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Roaming or a local SIM card? What’s the best option?

a mobile phone with sim and memory card on yellow surface

Photo by Andrey Matveev on

If you are a remote worker, a nomad, or a traveler in general, you know how crucial it is to have a reliable Internet connection. No one likes to depend on a public WiFi to make a last minute reservation, check an itinerary, or find an email. It’s just pure pain.

But what is a reliable Internet connection? It usually means having a data plan that’s much more convenient and less stressful. But, should you go with roaming or a local SIM/eSIM card?

I’ve been working remotely for years and I tried many solutions. So here are my recommendations:

Get a local SIM/eSIM card whenever possible

The best option in most cases is to get a local SIM/eSIM card. It is way cheaper and comes with a local number you can use with local apps. (those not accepting emails. And yes, there are a lot)

To get a local card, you have two options:

Tip: If your phone supports eSIM go for it instead of a physical SIM. It’s much more convenient and one less thing to worry about. Plus, you’ll certainly lose your SIM at some point if you keep ejecting it 🙂

When you shouldn’t get a local card

Getting a local card is the way to go, but there are a few cases when you should avoid.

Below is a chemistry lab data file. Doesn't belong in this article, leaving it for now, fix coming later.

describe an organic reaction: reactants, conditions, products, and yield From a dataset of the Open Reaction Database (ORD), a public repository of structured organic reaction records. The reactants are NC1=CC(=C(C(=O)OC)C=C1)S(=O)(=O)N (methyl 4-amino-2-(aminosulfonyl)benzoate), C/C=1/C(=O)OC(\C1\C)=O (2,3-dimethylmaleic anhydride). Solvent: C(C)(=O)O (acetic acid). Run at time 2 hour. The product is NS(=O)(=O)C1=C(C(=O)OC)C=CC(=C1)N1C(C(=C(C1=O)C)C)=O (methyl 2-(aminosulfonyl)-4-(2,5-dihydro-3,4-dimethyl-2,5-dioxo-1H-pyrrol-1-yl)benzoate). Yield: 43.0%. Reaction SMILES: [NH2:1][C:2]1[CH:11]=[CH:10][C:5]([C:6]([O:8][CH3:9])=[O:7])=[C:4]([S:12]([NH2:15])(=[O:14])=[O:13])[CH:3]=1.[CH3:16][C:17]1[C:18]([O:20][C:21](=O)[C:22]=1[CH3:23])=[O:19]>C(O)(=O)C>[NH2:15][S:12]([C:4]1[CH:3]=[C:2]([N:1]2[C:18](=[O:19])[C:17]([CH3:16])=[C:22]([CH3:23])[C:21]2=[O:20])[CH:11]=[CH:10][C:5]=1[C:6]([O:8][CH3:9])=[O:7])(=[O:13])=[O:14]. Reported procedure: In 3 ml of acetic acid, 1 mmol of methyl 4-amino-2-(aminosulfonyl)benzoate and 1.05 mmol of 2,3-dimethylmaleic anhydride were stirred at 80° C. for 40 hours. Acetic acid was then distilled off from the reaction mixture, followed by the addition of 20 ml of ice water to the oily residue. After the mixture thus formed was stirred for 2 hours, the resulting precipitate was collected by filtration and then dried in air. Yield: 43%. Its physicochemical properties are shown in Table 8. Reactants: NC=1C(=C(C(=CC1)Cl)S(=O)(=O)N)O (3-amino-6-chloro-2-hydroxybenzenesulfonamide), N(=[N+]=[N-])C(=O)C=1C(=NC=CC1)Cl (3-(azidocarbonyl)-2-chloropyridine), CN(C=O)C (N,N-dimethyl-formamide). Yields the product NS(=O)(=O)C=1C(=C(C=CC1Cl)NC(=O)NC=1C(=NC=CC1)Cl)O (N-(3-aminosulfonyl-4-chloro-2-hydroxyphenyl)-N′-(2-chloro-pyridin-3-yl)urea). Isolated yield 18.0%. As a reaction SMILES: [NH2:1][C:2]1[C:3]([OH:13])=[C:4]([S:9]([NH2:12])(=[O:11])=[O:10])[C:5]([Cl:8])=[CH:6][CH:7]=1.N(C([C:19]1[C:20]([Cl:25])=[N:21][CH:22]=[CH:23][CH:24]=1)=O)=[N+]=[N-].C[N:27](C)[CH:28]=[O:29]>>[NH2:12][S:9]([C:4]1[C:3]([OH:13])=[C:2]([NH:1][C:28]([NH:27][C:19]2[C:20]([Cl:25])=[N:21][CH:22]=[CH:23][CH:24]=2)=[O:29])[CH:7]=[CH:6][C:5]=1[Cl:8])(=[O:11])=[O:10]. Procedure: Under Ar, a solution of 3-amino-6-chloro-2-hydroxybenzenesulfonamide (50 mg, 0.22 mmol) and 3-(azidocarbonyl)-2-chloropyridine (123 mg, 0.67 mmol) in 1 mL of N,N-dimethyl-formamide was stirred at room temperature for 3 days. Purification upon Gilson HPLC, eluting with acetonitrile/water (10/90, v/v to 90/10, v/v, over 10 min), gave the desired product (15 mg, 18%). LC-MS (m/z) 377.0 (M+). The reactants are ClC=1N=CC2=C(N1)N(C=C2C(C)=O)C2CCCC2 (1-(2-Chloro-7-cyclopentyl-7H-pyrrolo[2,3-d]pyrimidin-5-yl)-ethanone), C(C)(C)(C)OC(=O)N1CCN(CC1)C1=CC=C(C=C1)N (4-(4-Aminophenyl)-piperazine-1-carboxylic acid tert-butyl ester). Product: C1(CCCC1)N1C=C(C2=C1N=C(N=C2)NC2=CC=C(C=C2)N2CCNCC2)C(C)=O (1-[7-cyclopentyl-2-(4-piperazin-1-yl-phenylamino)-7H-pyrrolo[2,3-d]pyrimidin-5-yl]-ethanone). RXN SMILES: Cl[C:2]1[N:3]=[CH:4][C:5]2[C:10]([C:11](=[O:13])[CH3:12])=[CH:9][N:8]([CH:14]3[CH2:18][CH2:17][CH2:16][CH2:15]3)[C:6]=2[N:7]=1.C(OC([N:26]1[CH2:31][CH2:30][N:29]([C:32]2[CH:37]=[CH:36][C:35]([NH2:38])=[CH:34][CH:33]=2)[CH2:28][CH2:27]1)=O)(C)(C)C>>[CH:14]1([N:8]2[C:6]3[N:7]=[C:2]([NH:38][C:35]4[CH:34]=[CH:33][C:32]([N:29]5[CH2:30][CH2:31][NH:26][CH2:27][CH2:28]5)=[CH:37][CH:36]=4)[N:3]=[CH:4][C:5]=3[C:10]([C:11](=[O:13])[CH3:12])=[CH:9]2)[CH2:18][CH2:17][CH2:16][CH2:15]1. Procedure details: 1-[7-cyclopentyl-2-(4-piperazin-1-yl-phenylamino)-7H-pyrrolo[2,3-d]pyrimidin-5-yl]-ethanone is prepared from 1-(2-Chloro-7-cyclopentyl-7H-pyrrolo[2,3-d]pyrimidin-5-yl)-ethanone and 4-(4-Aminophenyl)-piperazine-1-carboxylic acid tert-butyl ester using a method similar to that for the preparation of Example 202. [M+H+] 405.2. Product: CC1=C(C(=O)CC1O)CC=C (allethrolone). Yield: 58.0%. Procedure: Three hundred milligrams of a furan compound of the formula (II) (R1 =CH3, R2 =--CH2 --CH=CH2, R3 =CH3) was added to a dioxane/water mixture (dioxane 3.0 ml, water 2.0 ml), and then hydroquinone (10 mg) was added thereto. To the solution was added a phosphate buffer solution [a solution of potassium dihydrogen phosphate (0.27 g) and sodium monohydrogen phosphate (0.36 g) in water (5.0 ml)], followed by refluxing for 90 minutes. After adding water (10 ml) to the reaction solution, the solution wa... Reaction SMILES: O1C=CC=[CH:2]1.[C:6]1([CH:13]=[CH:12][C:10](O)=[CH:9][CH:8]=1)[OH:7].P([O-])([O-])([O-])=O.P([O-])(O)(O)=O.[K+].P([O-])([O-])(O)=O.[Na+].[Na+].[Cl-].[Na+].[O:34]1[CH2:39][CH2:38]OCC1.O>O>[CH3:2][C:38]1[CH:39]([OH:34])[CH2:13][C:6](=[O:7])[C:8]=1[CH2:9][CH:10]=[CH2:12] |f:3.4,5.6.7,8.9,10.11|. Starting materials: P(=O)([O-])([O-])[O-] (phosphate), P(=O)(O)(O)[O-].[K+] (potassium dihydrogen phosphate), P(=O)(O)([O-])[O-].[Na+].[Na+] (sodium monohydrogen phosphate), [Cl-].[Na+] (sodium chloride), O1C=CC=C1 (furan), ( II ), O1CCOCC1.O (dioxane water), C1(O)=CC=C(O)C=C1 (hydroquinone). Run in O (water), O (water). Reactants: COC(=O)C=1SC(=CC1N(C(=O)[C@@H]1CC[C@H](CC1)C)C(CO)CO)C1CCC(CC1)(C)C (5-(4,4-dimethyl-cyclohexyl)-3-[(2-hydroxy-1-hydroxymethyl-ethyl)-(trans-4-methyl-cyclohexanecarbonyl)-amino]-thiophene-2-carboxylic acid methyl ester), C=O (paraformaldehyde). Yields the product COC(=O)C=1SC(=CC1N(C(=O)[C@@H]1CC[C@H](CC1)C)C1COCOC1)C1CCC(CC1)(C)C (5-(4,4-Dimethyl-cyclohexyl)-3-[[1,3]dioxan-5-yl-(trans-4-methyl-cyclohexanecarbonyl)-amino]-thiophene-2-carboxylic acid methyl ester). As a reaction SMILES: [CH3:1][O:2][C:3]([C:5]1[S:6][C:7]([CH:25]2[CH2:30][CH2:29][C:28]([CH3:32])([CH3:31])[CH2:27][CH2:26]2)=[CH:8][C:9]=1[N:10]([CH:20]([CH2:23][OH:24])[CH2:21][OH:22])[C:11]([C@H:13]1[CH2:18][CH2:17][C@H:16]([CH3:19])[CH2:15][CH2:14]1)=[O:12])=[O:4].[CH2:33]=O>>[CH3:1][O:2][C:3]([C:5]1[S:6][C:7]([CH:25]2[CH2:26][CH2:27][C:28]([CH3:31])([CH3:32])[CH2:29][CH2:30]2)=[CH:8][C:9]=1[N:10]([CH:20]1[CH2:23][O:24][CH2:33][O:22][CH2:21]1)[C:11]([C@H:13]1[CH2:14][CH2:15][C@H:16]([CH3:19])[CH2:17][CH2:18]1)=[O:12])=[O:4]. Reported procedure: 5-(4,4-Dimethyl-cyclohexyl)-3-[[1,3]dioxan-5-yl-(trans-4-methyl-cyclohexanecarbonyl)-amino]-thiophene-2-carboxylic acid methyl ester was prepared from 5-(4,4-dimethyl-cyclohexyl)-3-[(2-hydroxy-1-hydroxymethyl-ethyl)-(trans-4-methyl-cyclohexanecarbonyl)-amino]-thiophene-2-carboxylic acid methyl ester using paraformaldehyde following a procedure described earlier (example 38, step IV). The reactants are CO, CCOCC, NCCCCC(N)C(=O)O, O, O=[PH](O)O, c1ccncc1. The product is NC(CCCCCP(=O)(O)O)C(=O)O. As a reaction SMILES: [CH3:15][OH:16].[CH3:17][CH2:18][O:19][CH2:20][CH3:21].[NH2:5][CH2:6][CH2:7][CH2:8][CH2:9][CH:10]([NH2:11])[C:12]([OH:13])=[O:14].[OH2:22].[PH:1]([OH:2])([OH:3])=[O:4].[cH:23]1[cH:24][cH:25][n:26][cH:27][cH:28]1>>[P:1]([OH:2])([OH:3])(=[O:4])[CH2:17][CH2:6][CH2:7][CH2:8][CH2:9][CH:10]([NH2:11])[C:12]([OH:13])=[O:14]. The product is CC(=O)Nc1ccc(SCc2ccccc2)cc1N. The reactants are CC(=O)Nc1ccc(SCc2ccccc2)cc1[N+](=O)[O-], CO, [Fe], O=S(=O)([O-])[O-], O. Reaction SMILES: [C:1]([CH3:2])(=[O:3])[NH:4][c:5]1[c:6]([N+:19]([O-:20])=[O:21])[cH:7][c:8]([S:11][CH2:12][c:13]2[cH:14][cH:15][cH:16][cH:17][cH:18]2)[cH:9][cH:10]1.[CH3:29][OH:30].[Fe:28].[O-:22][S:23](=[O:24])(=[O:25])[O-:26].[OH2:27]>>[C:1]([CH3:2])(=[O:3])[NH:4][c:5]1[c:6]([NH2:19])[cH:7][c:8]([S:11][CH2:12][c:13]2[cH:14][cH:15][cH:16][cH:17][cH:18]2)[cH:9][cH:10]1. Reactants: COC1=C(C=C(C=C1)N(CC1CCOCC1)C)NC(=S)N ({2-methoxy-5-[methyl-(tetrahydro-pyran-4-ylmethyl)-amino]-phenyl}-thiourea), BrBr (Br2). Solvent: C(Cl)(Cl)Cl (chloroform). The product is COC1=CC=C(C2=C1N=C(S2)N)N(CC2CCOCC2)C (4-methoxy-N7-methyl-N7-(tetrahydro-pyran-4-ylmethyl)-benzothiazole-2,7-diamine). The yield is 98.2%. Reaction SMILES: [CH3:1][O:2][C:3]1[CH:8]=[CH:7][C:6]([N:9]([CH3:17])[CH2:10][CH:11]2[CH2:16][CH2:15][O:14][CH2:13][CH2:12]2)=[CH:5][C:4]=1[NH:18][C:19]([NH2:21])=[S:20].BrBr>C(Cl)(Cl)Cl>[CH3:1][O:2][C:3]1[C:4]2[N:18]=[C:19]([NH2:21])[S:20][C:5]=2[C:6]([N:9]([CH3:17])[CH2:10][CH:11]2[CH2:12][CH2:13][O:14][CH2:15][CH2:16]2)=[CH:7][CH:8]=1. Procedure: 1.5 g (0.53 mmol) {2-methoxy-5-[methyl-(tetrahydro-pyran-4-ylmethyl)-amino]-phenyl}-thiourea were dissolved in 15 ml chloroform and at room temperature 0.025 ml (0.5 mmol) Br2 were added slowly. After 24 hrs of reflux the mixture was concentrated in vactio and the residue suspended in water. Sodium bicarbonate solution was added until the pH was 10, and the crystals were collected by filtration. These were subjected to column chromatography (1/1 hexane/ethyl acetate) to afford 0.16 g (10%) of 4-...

For example, if you get a local SIM/eSIM card in Turkey you can’t access (and many other sites). It’s blocked nationwide, and given you have a local card, you are also blocked from it.

In these cases, and if you’re impacted by the restrictions, you should go for a different solution.

Personally, I’ve been using Airalo for years. It’s an app that lets you buy eSIM cards for any country beforehand, and you just skip any local restrictions on websites or traffic.

Airalo or roaming is also useful if you plan to stay for a short period (a day or two). You can buy an eSIM from Airalo for as low as 5$ (Only 2$ if you use my link), which is usually cheaper than local brands and roaming if you plan to stay for a short period.

There you have it! Get a local card if you’re traveling for a long period or if there are not local restrictions on websites/traffic. Otherwise, get a global card (from Airalo for example), or use your roaming.

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